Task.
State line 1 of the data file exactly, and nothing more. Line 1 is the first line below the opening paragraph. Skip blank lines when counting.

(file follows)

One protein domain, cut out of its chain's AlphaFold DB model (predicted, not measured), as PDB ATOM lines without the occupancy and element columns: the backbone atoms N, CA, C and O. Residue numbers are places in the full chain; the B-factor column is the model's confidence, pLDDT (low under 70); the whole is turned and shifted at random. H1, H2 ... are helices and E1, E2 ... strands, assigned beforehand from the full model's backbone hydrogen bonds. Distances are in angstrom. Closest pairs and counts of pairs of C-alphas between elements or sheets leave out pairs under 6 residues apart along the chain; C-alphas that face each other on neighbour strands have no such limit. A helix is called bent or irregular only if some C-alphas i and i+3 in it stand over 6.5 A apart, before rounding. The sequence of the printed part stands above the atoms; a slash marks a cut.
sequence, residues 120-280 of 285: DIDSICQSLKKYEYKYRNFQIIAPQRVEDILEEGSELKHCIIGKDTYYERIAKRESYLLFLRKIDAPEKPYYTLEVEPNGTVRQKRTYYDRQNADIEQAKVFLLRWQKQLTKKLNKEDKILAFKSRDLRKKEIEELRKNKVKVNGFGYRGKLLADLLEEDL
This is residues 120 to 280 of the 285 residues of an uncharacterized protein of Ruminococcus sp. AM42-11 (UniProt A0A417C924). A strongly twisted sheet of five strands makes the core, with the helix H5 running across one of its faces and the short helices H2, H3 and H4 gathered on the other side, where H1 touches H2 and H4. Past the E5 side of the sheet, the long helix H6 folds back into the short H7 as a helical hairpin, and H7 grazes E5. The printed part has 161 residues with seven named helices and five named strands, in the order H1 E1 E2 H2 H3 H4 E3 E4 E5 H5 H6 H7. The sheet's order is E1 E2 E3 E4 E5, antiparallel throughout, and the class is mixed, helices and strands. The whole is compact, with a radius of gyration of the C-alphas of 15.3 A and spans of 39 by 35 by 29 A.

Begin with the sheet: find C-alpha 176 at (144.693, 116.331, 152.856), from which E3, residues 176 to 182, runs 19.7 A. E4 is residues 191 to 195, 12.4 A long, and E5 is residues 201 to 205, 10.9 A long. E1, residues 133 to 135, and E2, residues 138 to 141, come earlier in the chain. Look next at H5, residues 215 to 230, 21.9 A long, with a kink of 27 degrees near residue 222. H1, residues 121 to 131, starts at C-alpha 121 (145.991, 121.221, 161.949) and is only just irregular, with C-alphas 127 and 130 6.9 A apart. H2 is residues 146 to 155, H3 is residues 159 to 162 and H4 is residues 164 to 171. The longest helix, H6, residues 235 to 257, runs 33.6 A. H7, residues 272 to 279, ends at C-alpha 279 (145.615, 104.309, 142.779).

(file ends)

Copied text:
sequence, residues 120-280 of 285: DIDSICQSLKKYEYKYRNFQIIAPQRVEDILEEGSELKHCIIGKDTYYERIAKRESYLLFLRKIDAPEKPYYTLEVEPNGTVRQKRTYYDRQNADIEQAKVFLLRWQKQLTKKLNKEDKILAFKSRDLRKKEIEELRKNKVKVNGFGYRGKLLADLLEEDL